Tuesday, February 5, 2008

Mardi Gras diagnosis

We are in Sunnyvale, parked in front of my mother-in-law's house.

We had a great time Sunday at our friends' in San Jose, catching up with quite a few people whom we see only once a year or so. Uncharacteristically, we even stayed riveted to the TV for part of the game, with such an exciting final quarter. I was rooting for the Giants, as that was my home team for the first twenty years of my life, so it was particularly good to see them come through in the final minute.

It was past 9 when the party finally broke up, and we spent a quiet night on their street. And at 8:30 Monday morning, the vet called with Opal's results. Unfortunately, they were not the definitive results for which we were hoping. They did point conclusively to non-regenerative anemia, but none of the results could explain the underlying cause. What they did do, though, was rule out some possibilities, such as liver disease. What that left was the very real probability of some sort of bone marrow disease. The doctor did suggest one additional possibility, which required another blood test, and so we brought the dog back in to them yesterday afternoon, in the bus.

We needed to spend another night here while we awaited the results, with the possibility that the next step would be to bring her back in for a bone marrow biopsy. So after leaving the vet we came up here to Edith's, where we could borrow her car today if the dog needed another visit.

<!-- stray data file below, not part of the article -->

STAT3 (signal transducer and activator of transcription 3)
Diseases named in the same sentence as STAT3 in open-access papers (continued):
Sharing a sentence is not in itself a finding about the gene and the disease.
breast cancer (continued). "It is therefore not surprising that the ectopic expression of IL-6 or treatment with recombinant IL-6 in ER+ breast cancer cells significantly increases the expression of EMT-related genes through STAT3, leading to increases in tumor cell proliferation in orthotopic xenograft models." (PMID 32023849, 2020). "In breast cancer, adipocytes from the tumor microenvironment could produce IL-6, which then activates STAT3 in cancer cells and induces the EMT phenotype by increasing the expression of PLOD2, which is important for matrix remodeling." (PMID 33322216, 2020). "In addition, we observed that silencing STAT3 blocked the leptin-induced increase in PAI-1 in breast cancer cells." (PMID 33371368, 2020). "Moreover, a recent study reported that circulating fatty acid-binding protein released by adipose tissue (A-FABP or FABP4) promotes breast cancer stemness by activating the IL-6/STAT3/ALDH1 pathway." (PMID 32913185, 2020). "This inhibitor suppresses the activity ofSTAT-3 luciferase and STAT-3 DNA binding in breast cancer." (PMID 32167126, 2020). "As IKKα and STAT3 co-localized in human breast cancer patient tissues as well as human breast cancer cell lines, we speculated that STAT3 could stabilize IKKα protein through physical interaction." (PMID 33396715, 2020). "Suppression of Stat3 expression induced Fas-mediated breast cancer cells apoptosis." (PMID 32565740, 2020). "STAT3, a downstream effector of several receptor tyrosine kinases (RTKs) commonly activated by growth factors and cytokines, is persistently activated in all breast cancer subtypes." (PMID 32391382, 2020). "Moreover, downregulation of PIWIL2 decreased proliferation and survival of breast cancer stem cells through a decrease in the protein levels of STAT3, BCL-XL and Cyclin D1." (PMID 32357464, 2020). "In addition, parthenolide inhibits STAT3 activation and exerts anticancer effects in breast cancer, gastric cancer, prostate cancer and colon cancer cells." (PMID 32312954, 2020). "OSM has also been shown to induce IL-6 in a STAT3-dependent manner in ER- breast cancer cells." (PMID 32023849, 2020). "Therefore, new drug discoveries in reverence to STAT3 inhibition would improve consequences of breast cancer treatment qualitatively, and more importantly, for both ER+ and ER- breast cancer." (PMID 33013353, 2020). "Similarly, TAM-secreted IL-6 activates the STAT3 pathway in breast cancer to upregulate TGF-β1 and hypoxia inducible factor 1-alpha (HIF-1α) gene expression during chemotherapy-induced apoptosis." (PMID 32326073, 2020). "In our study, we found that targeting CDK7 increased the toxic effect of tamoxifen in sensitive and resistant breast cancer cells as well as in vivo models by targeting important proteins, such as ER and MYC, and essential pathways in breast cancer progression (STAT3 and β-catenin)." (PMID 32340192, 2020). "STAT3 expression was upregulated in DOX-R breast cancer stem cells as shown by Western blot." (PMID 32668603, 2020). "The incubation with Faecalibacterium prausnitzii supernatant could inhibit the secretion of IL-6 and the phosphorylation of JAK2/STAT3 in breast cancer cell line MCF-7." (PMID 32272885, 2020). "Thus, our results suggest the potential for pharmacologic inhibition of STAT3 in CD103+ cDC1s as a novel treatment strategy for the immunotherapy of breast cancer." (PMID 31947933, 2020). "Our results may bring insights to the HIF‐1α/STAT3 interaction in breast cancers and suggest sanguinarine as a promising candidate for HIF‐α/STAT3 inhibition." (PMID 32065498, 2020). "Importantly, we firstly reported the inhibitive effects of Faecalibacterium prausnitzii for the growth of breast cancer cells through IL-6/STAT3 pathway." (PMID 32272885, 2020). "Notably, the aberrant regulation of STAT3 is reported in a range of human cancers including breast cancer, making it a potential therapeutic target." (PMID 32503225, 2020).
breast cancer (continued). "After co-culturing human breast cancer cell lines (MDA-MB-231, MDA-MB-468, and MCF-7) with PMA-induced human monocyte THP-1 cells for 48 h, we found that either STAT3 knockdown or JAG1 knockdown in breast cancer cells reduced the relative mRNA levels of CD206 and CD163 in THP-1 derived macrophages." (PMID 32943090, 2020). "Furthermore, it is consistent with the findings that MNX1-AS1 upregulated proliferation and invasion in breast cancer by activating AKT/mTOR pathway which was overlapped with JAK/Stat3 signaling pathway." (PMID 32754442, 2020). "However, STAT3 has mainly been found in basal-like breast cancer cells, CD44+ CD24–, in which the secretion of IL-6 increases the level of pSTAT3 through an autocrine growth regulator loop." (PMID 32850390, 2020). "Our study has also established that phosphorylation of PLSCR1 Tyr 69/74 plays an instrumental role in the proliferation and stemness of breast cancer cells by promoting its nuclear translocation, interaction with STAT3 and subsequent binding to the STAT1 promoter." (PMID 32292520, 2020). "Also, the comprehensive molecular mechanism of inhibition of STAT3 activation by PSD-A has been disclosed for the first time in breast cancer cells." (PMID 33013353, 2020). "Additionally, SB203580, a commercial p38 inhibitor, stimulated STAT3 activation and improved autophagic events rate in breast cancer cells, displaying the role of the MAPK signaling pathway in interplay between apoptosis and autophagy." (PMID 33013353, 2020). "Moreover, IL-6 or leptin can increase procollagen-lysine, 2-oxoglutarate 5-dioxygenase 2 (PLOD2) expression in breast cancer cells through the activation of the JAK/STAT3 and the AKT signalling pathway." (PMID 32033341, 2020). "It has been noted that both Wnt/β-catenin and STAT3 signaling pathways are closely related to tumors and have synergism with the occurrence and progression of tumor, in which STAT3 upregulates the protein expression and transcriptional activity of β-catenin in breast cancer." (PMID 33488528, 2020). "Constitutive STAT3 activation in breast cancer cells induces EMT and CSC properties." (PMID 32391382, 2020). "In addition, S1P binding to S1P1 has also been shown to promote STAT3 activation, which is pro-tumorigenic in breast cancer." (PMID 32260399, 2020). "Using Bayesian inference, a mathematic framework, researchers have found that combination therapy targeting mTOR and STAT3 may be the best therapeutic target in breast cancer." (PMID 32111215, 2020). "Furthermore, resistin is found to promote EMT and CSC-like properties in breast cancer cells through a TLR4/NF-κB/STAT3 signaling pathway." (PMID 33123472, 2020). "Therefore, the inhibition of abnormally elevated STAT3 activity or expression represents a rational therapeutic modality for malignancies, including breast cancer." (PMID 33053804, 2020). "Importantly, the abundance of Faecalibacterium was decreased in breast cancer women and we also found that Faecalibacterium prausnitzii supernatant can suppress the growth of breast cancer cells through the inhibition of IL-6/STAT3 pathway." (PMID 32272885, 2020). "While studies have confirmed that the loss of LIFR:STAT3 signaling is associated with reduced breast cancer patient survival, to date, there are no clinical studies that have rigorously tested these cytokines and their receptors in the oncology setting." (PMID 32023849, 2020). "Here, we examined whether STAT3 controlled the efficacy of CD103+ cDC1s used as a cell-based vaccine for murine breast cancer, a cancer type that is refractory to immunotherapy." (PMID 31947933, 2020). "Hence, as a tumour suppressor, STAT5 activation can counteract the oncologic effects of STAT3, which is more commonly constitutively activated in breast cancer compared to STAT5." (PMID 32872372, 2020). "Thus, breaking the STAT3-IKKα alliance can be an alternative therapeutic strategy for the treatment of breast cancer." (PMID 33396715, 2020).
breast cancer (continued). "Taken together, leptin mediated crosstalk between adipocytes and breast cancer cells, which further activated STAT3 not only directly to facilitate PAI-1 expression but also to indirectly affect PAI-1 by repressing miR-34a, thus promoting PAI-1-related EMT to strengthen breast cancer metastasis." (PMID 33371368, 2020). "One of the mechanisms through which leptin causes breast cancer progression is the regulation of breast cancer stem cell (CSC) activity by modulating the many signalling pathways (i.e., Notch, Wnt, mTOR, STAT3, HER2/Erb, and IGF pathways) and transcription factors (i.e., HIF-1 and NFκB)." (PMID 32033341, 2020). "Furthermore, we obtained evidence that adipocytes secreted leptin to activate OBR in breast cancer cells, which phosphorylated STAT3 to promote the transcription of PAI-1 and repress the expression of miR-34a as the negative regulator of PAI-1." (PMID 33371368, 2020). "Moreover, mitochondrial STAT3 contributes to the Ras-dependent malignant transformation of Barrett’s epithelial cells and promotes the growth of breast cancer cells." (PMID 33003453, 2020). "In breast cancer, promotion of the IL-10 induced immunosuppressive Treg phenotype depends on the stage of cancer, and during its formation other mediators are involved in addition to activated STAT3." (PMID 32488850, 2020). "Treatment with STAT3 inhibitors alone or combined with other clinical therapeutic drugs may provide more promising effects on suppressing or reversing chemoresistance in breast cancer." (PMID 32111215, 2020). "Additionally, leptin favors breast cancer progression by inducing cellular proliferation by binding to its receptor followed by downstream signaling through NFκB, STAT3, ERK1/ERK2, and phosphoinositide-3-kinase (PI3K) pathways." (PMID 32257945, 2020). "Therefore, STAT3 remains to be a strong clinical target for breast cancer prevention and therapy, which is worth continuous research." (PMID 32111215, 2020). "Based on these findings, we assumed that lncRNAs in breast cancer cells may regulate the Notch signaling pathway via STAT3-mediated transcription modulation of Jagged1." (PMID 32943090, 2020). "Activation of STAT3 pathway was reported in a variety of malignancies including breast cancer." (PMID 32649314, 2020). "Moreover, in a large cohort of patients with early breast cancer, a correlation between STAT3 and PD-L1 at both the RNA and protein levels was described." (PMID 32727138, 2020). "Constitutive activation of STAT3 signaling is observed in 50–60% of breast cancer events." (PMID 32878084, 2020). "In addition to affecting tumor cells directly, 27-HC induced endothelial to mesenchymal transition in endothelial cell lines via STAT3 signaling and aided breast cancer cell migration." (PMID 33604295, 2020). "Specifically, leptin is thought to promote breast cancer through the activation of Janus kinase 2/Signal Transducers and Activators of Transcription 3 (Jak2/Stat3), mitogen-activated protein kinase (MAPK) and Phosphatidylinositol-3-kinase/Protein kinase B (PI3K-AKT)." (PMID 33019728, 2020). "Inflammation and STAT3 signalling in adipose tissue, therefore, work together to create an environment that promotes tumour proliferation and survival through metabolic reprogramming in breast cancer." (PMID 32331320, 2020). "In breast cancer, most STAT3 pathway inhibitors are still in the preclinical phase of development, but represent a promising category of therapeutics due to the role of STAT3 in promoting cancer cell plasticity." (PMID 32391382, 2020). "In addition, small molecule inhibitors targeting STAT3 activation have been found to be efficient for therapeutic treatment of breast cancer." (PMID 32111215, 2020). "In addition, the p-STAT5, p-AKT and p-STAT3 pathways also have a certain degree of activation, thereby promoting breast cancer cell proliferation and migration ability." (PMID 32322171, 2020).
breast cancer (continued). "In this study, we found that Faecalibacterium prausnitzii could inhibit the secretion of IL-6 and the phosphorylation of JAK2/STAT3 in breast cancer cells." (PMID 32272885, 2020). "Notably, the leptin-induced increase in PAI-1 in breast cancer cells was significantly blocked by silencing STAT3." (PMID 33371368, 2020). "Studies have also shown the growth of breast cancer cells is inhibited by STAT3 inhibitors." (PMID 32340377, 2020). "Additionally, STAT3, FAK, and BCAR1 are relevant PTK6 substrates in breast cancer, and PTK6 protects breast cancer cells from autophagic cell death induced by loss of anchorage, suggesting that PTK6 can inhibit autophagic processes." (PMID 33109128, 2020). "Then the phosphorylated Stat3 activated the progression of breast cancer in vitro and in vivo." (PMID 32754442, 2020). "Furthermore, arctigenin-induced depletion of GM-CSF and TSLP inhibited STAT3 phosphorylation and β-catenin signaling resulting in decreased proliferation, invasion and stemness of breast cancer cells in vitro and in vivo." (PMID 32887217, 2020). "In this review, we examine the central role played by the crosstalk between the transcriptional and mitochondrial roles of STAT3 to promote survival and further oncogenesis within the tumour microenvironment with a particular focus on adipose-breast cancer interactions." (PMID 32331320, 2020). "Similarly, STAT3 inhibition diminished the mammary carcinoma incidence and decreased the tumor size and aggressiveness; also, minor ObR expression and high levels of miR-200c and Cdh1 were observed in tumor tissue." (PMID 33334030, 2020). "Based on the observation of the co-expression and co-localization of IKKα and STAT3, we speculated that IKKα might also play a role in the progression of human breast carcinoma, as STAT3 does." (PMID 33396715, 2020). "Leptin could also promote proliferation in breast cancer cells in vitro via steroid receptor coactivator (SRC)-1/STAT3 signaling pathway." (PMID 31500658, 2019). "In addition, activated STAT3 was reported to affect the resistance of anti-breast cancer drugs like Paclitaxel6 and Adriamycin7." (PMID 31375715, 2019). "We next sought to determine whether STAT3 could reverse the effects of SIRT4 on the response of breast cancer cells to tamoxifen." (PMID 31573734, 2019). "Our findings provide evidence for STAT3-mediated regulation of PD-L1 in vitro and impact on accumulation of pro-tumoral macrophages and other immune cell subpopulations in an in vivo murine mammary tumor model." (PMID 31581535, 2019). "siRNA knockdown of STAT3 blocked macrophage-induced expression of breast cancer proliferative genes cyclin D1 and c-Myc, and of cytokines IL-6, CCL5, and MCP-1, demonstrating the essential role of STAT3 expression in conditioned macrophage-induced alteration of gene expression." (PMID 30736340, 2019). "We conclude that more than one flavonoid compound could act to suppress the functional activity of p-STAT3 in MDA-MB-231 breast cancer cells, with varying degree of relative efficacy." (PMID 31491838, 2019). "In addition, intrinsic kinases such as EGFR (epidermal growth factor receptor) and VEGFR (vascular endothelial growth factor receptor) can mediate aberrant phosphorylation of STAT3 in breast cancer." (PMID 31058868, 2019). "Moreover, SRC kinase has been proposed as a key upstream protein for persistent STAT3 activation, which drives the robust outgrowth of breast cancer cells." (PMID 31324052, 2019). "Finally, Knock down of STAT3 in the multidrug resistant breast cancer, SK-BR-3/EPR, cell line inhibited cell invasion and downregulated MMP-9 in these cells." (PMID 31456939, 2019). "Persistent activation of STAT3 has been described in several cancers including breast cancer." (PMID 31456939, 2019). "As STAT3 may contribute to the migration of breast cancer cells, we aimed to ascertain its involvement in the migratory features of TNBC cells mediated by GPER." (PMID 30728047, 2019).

As it turns out, yesterday's test did the trick, and we now have what we think is a definitive diagnosis. Opal has "atypical" Addison's Disease, a condition in which her adrenal glands are not producing enough corticosteroids. The good news here is that she will not need to undergo a bone marrow biopsy, which is quite painful in itself. The bad news is that she will likely be on steroids for the rest of her life, and we will need to have a blood panel done regularly, possibly as frequently as every two weeks -- quite a challenge with our mobile lifestyle.

With the diagnosis finally in the bag, we are free to hit the road. We need to stop at the vet on our way out of town to pick up her prednisone, but otherwise we are done here. We will, though, have to stop somewhere for another CBC in a week. We are holding a positive thought that, with treatment, the disease will remain in the atypical phase for some time to come, rather than progressing to full-blown Addison's, which is much more debilitating.

Tonight we should be at Laguna Seca, for a quick visit with my other in-laws on our way south.

1 comment:

  1. YAY Opal. No seriously, it is so positive and good to KNOW what is going on. to KNOW, in black and white. here is the problem, and here is what we can do for a solution.

    will think peaceful things for Op

    c ya'll in DV


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